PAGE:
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Centering a Tooltip similar to Lightbox

Tippy’s various options and attributes allows a lot of behavior that may not be immediately obvious. One thing you can do using a combination of options is make a tooltip pop up in the . The mechanism behind this is not completely straightforward, so read on for how to do it.

The tooltip itself uses a few extra attributes: container, position, width, and height. Width and height are optional, but we need to know how tall and wide our element will be in order to position it in the center.

[tippy title="center of the screen" container="#centerme" position="absolute" width="300" height="200"]I should be in the center[/tippy]

Notice that it expects to go in a div with the id centerme (container=”#centerme”) – when specifying the container, be sure to use the full CSS selector. In my case, #centerme is just an empty div.

<div id="centerme"></div>

The div does need some styling in order to give it the size and position I want. The style can be specified inline using style=”whatever” but I went ahead and added a style element for appearance sake:

<style type="text/css">
	#centerme {
		width: 300px;
		height: 1px;
		position: fixed;
		top: 50%;
		left: 50%;
		margin-left: -150px;
		margin-top: -100px;
		z-index: 100;
	}
</style>

Notice that I gave it a height of 1px. Since the container contents can overflow, there’s no reason to make it tall. Because the div will cover anything under it (it’s transparent but will intercept clicks, etc), it’s good to keep it small so that it won’t interfere with other user actions. With an upcoming version of Tippy, you could also use the new callon/calloff attributes to call a JavaScript function when the tooltip displays and hides to show/hide your container.

I have mine in fixed position so it stays in place when the user scrolls. Style yours however you wish.

We want the tooltip to be centered to the center of the screen, not to the center of our current container. The best way to do this is to make #centerme a child of the document’s body element. A bit of jQuery will take care of that:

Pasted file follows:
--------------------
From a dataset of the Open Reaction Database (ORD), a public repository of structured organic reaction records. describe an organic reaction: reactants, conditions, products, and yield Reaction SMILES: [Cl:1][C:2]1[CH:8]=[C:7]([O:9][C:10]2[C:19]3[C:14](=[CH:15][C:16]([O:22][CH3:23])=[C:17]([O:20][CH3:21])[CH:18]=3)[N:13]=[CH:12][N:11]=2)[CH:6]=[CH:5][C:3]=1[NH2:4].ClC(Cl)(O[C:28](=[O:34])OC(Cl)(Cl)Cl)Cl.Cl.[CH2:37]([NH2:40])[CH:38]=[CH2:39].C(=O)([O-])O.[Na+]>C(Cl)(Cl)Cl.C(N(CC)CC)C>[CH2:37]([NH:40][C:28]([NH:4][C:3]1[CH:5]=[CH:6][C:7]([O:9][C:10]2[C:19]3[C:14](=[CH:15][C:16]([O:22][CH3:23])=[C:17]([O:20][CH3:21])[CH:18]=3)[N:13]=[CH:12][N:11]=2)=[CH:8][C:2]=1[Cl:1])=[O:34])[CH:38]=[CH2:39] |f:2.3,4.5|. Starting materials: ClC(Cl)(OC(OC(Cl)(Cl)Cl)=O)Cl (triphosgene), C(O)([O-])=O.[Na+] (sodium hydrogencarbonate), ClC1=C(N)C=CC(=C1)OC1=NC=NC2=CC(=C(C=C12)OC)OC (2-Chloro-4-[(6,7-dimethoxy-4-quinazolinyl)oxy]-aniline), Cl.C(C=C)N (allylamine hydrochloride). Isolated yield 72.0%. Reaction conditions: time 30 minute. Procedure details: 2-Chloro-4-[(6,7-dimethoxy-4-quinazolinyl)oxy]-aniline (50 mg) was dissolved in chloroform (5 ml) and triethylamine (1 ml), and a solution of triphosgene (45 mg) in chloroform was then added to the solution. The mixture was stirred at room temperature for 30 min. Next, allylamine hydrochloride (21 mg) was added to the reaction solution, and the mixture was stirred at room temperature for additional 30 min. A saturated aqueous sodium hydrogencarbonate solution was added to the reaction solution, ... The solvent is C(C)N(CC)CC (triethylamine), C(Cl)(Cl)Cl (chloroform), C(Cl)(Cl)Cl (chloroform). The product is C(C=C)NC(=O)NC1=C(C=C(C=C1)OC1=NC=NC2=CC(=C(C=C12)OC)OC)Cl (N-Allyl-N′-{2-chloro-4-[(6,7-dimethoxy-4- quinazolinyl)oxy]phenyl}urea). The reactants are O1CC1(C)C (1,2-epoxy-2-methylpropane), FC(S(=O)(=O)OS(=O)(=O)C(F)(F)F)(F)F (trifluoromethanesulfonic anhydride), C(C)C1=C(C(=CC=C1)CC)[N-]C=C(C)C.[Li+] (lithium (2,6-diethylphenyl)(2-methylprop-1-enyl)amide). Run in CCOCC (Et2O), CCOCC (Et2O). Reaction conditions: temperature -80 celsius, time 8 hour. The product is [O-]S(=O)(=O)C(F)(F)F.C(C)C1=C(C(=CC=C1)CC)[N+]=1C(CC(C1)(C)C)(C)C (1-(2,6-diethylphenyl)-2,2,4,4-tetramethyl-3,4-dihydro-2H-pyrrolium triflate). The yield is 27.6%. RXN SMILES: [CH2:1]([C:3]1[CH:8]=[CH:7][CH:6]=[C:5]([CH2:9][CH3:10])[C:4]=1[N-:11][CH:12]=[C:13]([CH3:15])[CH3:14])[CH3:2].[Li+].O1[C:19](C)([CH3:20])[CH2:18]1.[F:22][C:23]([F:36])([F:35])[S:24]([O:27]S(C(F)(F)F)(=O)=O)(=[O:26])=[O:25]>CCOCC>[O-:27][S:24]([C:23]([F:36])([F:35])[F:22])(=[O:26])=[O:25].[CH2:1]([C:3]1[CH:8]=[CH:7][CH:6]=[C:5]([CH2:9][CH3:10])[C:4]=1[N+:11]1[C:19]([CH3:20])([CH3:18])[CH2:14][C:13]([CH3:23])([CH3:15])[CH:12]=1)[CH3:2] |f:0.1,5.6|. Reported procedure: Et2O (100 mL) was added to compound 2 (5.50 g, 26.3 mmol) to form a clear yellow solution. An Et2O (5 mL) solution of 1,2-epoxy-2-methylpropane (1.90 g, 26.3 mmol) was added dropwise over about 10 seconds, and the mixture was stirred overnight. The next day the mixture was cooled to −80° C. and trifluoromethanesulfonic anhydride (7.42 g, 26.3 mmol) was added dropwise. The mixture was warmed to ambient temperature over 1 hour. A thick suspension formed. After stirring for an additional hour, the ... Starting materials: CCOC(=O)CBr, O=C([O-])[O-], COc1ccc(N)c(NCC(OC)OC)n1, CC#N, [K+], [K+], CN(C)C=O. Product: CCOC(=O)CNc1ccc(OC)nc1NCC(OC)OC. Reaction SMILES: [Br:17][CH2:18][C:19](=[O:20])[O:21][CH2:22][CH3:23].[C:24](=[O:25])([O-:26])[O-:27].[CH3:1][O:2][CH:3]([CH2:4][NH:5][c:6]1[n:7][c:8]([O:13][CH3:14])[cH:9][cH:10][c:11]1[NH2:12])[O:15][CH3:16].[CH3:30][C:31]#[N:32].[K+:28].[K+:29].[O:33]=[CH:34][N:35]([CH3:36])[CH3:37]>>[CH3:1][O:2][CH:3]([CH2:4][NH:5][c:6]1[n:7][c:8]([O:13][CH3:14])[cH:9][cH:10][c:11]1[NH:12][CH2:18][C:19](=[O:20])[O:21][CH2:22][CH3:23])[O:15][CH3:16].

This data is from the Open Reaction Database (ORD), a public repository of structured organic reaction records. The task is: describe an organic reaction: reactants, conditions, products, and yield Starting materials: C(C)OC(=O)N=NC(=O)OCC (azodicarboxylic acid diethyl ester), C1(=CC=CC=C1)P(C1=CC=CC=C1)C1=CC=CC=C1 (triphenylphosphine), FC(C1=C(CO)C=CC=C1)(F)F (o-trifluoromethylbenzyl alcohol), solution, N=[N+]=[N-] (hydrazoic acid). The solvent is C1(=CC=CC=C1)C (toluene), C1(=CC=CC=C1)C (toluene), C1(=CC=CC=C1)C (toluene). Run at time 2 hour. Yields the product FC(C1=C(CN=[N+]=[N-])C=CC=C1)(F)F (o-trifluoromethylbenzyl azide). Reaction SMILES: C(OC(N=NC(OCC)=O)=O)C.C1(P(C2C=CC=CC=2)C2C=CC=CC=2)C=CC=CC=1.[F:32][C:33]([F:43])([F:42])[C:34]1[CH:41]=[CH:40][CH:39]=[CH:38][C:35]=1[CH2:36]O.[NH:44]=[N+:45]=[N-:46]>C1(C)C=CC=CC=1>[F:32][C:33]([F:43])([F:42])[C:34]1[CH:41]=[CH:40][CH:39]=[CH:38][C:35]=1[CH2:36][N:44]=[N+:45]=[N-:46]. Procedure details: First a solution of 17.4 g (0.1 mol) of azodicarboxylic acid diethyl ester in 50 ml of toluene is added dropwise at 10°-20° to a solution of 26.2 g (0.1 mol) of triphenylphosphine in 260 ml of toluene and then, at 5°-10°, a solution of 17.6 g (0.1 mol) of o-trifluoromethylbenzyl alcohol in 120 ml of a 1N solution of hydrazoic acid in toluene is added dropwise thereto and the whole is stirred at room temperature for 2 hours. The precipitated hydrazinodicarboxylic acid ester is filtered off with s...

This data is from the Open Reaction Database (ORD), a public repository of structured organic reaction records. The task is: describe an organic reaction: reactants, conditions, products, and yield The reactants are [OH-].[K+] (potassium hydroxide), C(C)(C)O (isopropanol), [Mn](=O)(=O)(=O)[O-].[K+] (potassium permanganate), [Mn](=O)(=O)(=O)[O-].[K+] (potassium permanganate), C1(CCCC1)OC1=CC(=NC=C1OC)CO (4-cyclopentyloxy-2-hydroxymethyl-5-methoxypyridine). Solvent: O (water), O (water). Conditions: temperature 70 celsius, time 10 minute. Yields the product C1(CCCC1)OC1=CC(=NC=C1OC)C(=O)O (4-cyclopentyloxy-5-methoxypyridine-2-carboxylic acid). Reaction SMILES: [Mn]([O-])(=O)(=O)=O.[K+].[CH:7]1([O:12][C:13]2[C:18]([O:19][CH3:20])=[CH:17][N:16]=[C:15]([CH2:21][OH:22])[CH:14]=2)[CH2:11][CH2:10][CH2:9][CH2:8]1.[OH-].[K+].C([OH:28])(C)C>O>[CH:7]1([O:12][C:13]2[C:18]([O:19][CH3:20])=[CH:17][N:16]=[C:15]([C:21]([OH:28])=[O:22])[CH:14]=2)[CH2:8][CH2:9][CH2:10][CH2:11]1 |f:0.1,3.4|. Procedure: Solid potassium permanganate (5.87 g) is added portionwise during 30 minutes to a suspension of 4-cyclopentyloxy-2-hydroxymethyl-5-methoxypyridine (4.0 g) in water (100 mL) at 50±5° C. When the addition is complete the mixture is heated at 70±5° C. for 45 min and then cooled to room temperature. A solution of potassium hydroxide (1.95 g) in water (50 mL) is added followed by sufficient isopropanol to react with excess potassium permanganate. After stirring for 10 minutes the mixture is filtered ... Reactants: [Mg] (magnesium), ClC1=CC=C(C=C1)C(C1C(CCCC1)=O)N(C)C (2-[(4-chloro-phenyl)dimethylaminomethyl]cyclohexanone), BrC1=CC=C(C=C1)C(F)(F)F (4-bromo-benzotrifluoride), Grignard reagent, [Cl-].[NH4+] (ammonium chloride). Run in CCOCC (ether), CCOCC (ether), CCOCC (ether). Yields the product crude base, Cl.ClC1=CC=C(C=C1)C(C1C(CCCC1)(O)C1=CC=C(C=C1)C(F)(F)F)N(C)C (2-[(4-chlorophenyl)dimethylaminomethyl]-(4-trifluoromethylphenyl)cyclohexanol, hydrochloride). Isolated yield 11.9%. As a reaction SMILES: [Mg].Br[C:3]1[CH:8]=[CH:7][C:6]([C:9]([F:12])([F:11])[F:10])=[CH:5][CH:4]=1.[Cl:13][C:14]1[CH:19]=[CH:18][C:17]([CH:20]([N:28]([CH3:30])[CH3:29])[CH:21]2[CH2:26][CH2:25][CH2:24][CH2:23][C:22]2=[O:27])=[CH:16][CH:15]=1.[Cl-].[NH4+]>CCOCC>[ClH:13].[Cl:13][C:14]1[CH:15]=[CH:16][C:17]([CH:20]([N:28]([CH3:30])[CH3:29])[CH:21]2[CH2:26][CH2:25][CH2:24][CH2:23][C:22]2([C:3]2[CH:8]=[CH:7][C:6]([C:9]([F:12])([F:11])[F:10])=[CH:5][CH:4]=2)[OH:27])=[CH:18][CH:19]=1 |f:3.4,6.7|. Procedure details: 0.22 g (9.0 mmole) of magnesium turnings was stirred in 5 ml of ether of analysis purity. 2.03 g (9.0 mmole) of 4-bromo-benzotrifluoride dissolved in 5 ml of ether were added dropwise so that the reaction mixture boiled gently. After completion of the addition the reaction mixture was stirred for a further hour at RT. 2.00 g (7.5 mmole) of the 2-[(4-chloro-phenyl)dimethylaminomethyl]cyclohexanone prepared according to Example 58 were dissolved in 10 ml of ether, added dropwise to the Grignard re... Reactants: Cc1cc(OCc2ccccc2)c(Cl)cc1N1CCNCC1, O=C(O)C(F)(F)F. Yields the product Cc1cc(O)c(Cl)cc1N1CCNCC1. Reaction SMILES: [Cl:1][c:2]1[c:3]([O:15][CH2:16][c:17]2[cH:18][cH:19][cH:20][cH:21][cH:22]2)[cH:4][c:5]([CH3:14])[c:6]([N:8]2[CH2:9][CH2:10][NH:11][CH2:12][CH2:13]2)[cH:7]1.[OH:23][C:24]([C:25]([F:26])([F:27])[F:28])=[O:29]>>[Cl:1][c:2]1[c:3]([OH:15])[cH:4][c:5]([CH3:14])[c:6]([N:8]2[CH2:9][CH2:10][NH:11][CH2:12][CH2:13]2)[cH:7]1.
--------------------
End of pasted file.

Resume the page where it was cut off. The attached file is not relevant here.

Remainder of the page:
<script type="text/javascript">
	jQuery(document).ready(function() {
		jQuery('#centerme').appendTo('body');
	});
</script>

One gotcha when moving the tooltip. Right now Tippy is a child element inside your post container. This means the Tippy styling will match whatever css you’ve applied to the post. When Tippy gets moved to a different container (in this case, #centerme), it will inherit that container’s styling. Since my #centerme element is a child of body and has very little default styling, you’ll notice that its contents are styled differently than my post contents. You can work around that by adding a class to the tooltip and include that class in your css rules, or just give centered tooltips their own styling.

All of this can go inside your post. Because WordPress likes to paragraph-break anything separated by a line break, I have everything smushed together. Here’s what it looks like at the end of this post:

<style type="text/css">
	#centerme {
		width: 300px;
		height: 1px;
		position: fixed;
		top: 50%;
		left: 50%;
		margin-left: -150px;
		margin-top: -100px;
		z-index: 100;
	}
</style>
<script type="text/javascript">
	jQuery(document).ready(function() {
		jQuery('#centerme').appendTo('body');
	});
</script>
<div id="centerme"></div>

Adding a lightbox-type effect to Tippy is one of those features I might add in the future, making it easy to do without having to add all of this to your post. In the meantime, you can do it yourself and this post demonstrates that with a little creativity, Tippy provides a lot of flexibility.

I should be in the center

2 Comments

  • Wow … but if you have multiple tooltips of different sizes on a page, each would require its own class and code block at the bottom. Right?

    If that’s the case, I’ll just have to wait for the lightbox option.

  • Hello Chris,
    in the future development of tippy, is there something to make it more “mobile friendly”?
    And since I’m starting now to translate my blog in english, I have no idea of how adapt tippy/glossy to the double content.
    A nice idea would be to have a setting, in the glossy entry page, that tells the plugin to which language correspond that specific entry, and a value in the short code that call the right version of the entry.
    Something such as “[gs whatever_id lang=en]whatever[/gs]” that calls the entry called “whatever_id” showing the “en” version of it. Assuming that multiple version are present, differing by the language flag.

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